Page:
The BSC WorkshopThe Black Studies Workshop is the backbone for intellectual community amongst first-year Black Studies Cohort students in the School of Humanities. This year, the Workshop, in collaboration with the Critical Theory Emphasis, welcomes an exciting list of guest speakers, including Axelle Karera, Christina Sharpe, Zakiyyah Iman Jackson, and Christopher Harris. It also will convene panels of UCI faculty to present on their current Black Studies research and will include skills sessions and other student-led activities as determined by participants in the cohort. One of the most innovative community-building elements of the Cluster is that students have access, through the Workshop, to collective research funds to use as they wish to support and foster team-based research under the guidance of two current UCI Ph.D. students working in Black Studies, who will serve as their peer mentors.
Meet the Inaugural 2021 CohortThese students represent a wonderfully interdisciplinary cohort, with wide-ranging topical and theoretical interests.
|Hannah Elizabeth Bacchus
|Hannah’s research concerns 20th-century African American literature as well as contemporary African American literature. She is also focused on globalization, Black diasporic literature, and postcolonial literature. Her work explores themes of identity, Black authenticity, neoliberalism, class, and gender. Her interests also include transnational capital as well as representation and performance. She received her B.A. from Kalamazoo College and her M.A. from University of Illinois at Chicago, both in English literature.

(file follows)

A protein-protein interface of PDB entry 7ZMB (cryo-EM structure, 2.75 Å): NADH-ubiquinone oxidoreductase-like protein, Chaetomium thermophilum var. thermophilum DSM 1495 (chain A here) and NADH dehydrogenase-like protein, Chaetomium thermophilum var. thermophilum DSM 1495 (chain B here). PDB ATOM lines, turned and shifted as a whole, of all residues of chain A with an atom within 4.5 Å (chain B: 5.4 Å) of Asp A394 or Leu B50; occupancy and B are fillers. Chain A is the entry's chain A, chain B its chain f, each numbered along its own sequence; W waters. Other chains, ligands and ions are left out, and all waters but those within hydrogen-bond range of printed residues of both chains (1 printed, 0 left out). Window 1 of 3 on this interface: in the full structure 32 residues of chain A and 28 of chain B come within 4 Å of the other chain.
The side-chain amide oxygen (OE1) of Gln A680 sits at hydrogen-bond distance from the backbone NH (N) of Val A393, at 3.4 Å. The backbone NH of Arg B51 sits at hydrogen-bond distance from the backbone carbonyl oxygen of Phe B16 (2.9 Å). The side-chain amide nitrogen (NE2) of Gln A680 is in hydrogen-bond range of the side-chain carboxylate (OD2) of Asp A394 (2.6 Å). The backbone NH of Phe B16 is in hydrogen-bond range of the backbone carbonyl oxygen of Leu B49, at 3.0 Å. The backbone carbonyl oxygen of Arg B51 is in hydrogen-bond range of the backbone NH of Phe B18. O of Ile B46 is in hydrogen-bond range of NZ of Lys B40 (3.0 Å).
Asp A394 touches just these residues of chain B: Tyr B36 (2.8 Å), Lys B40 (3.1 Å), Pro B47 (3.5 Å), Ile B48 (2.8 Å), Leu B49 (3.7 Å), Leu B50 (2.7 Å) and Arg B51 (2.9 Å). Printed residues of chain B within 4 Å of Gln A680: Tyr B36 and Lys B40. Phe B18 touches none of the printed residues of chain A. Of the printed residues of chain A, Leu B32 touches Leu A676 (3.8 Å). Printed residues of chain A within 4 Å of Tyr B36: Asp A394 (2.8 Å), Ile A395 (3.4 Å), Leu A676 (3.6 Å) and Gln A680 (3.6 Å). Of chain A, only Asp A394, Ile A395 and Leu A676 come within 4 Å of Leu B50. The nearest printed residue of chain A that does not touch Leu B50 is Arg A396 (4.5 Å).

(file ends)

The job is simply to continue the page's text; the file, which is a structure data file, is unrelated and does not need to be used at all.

|Librecht is interested in rhetoric and composition, Black feminist theory, and identity and language, and more specifically, in the the affects of identity(s) and the ways language and communication shift based on identity(s). She earned an MFA in Interdisciplinary Arts from Goddard College and a dual BA in English and Print Journalism from CSULB. Her writings can be found in Q Youth Foundation's 2021 Eastside Queer Stories Radio Plays, ACCOLADES: A Women Who Submit Anthology, Solace: Writing Refuge, & LGBTQ Women of Color, Sinister Wisdom 107 - Black Lesbians: We are the Revolution!, and other publications.
|Cienna Benn’s research explores the modern development of Black aesthetic theory and its disciplinary logics practiced by Black photographers and filmmakers during social movements and initiatives throughout the twentieth century. Her work utilizes the Unbroken Genealogy approach to explore the meaning-making practices of contemporary visual artists and activists along the lines of visuality, gender and sexuality, sociocultural theory, and the Black Radical Tradition. As a Mellon Mays and CAMRA Mellon Fellow, Cienna makes use of multimodal methods to fill apertures between the humanities and art history through the creation of visual scholarship. She earned her bachelor’s degrees in Africana studies and sociology from Howard University.